U.S. Representative Ted W. Lieu, from the 33rd District of California, called on the FCC to expedite the investigation it started on the Signaling System Seven (SS7) earlier this this April. The call comes after recent reports of alleged Russian hacking of members of the U.S. Congress.
The reported hack exposed the phone numbers of 180 members of Congress, among other sensitive information. Due to the SS7 flaw, it should now be relatively easy, especially for state-sponsored attackers, to intercept all of the conversations and messages sent by those phone numbers.
The SS7 vulnerability has existed for decades. However, it’s only in the past few years that the issue has started to become more public. In April of this year, during an episode of 60 Minutes, researchers demonstrated how Rep. Ted Lieu’s phone could be intercepted through the SS7 flaw. That’s when Lieu called on the FCC and NSA to solve this major security issue that affects anyone with a cellphone.
Mere months after this, the hack on 180 members of Congress was reported, which now makes fixing the SS7 protocol more time-sensitive than ever. Rep. Lieu sent a new letter to the FCC, asking the agency to expedite its investigation into the issue.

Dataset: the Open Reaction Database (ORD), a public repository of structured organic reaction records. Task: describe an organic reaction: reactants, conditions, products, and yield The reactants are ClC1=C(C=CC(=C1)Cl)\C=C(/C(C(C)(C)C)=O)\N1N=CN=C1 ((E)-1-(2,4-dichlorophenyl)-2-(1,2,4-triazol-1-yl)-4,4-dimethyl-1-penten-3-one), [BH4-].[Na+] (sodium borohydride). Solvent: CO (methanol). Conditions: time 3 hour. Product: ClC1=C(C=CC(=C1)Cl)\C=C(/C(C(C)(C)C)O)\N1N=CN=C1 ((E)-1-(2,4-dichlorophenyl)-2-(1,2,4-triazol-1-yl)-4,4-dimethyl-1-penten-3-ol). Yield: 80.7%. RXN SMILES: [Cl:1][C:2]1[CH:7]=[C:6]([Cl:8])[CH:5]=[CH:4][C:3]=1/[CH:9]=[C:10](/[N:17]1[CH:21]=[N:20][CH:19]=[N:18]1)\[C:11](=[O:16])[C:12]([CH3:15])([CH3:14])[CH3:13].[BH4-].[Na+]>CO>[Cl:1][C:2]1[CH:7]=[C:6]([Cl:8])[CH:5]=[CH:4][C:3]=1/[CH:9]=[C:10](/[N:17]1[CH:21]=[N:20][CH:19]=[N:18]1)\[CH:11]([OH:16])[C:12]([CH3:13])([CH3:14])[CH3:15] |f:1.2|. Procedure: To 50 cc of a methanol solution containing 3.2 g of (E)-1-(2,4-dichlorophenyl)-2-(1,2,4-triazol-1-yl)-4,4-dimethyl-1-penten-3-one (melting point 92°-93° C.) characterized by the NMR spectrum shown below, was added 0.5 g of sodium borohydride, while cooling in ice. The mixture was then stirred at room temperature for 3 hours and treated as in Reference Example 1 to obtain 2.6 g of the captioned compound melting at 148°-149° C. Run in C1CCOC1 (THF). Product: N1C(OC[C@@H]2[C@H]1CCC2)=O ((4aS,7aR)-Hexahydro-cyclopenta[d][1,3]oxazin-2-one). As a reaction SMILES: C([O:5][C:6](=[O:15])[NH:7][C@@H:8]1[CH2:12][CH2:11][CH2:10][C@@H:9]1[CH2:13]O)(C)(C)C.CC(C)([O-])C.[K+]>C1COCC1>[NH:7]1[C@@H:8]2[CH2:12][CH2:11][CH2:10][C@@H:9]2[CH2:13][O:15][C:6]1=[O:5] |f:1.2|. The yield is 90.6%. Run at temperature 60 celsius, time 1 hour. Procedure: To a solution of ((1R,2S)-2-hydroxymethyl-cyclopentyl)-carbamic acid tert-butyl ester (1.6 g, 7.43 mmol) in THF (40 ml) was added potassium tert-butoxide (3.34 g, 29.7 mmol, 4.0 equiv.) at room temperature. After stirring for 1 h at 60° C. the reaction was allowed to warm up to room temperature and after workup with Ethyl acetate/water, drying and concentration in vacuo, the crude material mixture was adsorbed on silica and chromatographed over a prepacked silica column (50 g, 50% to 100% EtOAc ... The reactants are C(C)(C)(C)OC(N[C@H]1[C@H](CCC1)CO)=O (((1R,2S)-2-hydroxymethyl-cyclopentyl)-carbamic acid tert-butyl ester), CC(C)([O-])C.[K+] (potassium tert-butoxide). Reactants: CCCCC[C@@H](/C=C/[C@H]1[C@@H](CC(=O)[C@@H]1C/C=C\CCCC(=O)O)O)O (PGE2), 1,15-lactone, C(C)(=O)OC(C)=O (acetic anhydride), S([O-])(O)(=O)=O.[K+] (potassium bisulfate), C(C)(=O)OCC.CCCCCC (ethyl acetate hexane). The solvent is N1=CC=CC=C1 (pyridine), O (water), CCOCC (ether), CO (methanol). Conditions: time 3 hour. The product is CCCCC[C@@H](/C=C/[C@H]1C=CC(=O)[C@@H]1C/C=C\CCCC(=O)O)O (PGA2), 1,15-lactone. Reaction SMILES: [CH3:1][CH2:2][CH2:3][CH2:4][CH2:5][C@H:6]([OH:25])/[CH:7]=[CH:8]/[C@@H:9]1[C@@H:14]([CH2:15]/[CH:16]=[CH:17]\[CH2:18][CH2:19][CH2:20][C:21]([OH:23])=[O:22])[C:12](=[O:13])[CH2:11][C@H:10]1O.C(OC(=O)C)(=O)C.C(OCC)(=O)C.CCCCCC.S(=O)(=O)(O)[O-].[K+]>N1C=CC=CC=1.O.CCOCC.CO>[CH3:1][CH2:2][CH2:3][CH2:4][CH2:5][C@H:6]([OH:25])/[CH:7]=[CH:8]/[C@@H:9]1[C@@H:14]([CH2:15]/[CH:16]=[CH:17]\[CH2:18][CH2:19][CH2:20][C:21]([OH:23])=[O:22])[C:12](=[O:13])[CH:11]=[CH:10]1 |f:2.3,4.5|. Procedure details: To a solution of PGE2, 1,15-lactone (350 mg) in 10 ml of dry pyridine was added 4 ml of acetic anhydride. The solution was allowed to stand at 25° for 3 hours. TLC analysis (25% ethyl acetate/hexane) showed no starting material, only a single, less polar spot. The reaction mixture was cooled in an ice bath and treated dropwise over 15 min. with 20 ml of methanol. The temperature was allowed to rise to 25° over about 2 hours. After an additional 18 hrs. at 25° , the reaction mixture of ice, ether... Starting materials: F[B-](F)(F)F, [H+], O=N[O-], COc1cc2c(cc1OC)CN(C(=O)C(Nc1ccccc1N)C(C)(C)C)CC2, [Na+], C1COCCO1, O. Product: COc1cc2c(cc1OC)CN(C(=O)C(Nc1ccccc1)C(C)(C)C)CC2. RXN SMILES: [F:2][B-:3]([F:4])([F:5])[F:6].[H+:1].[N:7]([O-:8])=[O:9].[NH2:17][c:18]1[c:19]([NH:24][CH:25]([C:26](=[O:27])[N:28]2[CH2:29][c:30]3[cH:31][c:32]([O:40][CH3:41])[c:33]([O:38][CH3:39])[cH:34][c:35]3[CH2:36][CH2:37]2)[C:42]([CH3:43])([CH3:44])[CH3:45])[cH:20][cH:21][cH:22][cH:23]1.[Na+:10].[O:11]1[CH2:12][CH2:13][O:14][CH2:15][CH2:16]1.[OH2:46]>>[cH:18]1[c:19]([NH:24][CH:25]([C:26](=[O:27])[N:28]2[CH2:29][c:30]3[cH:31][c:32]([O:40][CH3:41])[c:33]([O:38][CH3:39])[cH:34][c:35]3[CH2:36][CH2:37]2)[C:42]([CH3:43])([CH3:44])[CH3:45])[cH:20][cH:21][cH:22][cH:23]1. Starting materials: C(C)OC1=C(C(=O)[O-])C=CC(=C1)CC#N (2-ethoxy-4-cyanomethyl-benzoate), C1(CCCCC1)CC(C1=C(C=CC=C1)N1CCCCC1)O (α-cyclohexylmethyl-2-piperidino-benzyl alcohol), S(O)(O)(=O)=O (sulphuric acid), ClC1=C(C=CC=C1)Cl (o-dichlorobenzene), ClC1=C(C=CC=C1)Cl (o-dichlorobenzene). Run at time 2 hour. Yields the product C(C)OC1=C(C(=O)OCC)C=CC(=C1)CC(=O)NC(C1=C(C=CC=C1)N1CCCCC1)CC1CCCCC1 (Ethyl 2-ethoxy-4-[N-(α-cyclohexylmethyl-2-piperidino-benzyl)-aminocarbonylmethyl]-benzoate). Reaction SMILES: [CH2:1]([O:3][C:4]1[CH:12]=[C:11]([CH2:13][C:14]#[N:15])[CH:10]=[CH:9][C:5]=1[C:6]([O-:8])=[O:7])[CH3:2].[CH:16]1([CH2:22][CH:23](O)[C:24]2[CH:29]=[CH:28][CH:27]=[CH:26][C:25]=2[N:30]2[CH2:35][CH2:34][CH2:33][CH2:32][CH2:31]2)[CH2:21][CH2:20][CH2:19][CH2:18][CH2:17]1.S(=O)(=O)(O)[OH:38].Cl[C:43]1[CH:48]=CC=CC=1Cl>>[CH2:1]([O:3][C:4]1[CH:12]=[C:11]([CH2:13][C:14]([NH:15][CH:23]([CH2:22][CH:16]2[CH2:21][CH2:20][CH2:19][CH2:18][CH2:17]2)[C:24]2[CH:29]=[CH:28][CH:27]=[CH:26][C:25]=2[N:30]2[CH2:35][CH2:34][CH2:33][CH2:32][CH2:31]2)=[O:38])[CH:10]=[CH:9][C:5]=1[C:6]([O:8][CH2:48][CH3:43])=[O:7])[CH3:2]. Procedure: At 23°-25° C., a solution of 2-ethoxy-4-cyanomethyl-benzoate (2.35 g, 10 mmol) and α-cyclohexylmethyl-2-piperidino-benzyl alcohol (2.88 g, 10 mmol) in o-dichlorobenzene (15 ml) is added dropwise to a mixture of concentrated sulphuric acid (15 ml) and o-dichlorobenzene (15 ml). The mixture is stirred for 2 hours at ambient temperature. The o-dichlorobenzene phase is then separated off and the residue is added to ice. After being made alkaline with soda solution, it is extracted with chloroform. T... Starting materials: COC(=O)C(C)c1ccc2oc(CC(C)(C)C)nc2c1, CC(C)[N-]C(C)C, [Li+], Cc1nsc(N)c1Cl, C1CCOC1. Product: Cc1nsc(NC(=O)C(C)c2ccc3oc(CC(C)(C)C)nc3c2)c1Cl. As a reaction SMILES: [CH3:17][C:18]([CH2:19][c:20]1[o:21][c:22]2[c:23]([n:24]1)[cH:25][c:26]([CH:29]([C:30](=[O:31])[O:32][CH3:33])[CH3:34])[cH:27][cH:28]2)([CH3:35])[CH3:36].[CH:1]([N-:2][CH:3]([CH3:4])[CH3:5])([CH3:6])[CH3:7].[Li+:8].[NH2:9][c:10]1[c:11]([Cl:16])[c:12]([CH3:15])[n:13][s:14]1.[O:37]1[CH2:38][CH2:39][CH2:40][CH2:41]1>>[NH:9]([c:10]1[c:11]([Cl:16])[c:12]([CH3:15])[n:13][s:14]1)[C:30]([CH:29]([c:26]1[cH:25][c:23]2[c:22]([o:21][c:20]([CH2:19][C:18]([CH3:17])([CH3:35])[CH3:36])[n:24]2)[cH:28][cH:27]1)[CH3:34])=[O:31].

The FCC has also been guilty of remaining silent on wireless network security issues, including the issue of weak text and voice encryption, and the issue of cell tower simulators being abused by the police and the FBI without warrants.
Rep. Ted Lieu is now calling the SS7 vulnerability, which affects everyone, including members of Congress, a “national security issue:”
“The SS7 problem is no longer a theoretical threat. We now have a mass release of cell phone numbers of Members of Congress likely caused by a Russian government that has full access to utilize the SS7 flaw,” wrote Congressman Lieu.“Because we don’t know how long the hackers had access to this information, it is very possible nearly half of Congress has already had voice and text data intercepted. I write to request that the Federal Communications Commission (FCC) expedite its investigation of the SS7 flaw and for the FCC to give an estimate of when the investigation will be completed. I also write to ask the FCC provide me and other affected members of Congress with what it had learned so far about the SS7 flaw so that we can respond appropriately to the recent hack,” he added.
With wireless carriers already preparing for deployment of 5G technology over the next few years, the FCC and other regulatory bodies could encourage them to fix the SS7 vulnerability, as well.